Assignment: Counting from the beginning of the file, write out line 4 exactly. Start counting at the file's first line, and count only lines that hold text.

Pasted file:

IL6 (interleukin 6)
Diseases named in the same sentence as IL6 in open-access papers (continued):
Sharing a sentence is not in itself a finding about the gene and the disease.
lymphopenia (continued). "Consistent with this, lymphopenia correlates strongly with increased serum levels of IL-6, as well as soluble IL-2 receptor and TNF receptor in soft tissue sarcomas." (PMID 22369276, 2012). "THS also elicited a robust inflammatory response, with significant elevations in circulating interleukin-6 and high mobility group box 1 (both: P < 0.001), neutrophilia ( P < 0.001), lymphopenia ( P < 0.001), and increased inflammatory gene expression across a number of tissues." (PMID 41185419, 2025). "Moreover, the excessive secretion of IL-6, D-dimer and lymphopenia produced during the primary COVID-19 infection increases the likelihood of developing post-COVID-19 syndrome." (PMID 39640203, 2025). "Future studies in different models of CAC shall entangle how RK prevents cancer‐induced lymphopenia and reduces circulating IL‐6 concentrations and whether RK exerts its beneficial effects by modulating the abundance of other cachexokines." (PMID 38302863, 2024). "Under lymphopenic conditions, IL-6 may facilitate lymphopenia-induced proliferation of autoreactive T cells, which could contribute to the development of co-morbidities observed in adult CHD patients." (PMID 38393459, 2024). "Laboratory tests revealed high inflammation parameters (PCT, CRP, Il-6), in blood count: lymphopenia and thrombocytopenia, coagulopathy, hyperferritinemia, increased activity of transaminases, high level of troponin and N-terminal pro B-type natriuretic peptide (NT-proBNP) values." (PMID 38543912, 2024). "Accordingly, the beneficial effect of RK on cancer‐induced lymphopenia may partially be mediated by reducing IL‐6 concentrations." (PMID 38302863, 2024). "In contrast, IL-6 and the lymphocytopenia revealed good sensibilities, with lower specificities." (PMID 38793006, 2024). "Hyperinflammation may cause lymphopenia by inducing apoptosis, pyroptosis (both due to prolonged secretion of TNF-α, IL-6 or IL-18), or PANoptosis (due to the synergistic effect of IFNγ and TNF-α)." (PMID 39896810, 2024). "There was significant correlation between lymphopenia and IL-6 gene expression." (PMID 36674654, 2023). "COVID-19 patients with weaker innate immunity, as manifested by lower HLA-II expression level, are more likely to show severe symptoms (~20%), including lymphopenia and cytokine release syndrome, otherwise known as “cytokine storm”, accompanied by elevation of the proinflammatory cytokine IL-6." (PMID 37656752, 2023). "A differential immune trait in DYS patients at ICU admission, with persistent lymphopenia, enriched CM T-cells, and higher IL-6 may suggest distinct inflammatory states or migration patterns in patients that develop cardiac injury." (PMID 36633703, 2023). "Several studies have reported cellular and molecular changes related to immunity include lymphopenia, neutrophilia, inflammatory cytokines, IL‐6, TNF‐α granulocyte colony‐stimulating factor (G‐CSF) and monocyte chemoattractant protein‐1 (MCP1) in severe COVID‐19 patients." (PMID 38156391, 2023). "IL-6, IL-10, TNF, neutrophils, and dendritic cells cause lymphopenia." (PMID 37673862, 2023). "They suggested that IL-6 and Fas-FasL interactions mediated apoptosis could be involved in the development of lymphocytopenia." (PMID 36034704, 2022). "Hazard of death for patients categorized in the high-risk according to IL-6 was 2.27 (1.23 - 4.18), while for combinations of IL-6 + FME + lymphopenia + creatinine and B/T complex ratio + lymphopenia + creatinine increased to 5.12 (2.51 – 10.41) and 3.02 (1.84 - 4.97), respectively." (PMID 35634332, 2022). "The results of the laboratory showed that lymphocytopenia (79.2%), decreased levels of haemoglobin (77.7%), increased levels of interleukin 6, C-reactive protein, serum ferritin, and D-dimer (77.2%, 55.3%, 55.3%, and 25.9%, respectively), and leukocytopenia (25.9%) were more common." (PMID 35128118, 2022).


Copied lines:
lymphopenia (continued). "Consistent with this, lymphopenia correlates strongly with increased serum levels of IL-6, as well as soluble IL-2 receptor and TNF receptor in soft tissue sarcomas." (PMID 22369276, 2012). "THS also elicited a robust inflammatory response, with significant elevations in circulating interleukin-6 and high mobility group box 1 (both: P < 0.001), neutrophilia ( P < 0.001), lymphopenia ( P < 0.001), and increased inflammatory gene expression across a number of tissues." (PMID 41185419, 2025). "Moreover, the excessive secretion of IL-6, D-dimer and lymphopenia produced during the primary COVID-19 infection increases the likelihood of developing post-COVID-19 syndrome." (PMID 39640203, 2025). "Future studies in different models of CAC shall entangle how RK prevents cancer‐induced lymphopenia and reduces circulating IL‐6 concentrations and whether RK exerts its beneficial effects by modulating the abundance of other cachexokines." (PMID 38302863, 2024). "Under lymphopenic conditions, IL-6 may facilitate lymphopenia-induced proliferation of autoreactive T cells, which could contribute to the development of co-morbidities observed in adult CHD patients." (PMID 38393459, 2024). "Laboratory tests revealed high inflammation parameters (PCT, CRP, Il-6), in blood count: lymphopenia and thrombocytopenia, coagulopathy, hyperferritinemia, increased activity of transaminases, high level of troponin and N-terminal pro B-type natriuretic peptide (NT-proBNP) values." (PMID 38543912, 2024). "Accordingly, the beneficial effect of RK on cancer‐induced lymphopenia may partially be mediated by reducing IL‐6 concentrations." (PMID 38302863, 2024). "In contrast, IL-6 and the lymphocytopenia revealed good sensibilities, with lower specificities." (PMID 38793006, 2024). "Hyperinflammation may cause lymphopenia by inducing apoptosis, pyroptosis (both due to prolonged secretion of TNF-α, IL-6 or IL-18), or PANoptosis (due to the synergistic effect of IFNγ and TNF-α)." (PMID 39896810, 2024). "There was significant correlation between lymphopenia and IL-6 gene expression." (PMID 36674654, 2023). "COVID-19 patients with weaker innate immunity, as manifested by lower HLA-II expression level, are more likely to show severe symptoms (~20%), including lymphopenia and cytokine release syndrome, otherwise known as “cytokine storm”, accompanied by elevation of the proinflammatory cytokine IL-6." (PMID 37656752, 2023). "A differential immune trait in DYS patients at ICU admission, with persistent lymphopenia, enriched CM T-cells, and higher IL-6 may suggest distinct inflammatory states or migration patterns in patients that develop cardiac injury." (PMID 36633703, 2023). "Several studies have reported cellular and molecular changes related to immunity include lymphopenia, neutrophilia, inflammatory cytokines, IL‐6, TNF‐α granulocyte colony‐stimulating factor (G‐CSF) and monocyte chemoattractant protein‐1 (MCP1) in severe COVID‐19 patients." (PMID 38156391, 2023). "IL-6, IL-10, TNF, neutrophils, and dendritic cells cause lymphopenia." (PMID 37673862, 2023). "They suggested that IL-6 and Fas-FasL interactions mediated apoptosis could be involved in the development of lymphocytopenia." (PMID 36034704, 2022). "Hazard of death for patients categorized in the high-risk according to IL-6 was 2.27 (1.23 - 4.18), while for combinations of IL-6 + FME + lymphopenia + creatinine and B/T complex ratio + lymphopenia + creatinine increased to 5.12 (2.51 – 10.41) and 3.02 (1.84 - 4.97), respectively." (PMID 35634332, 2022). "The results of the laboratory showed that lymphocytopenia (79.2%), decreased levels of haemoglobin (77.7%), increased levels of interleukin 6, C-reactive protein, serum ferritin, and D-dimer (77.2%, 55.3%, 55.3%, and 25.9%, respectively), and leukocytopenia (25.9%) were more common." (PMID 35128118, 2022).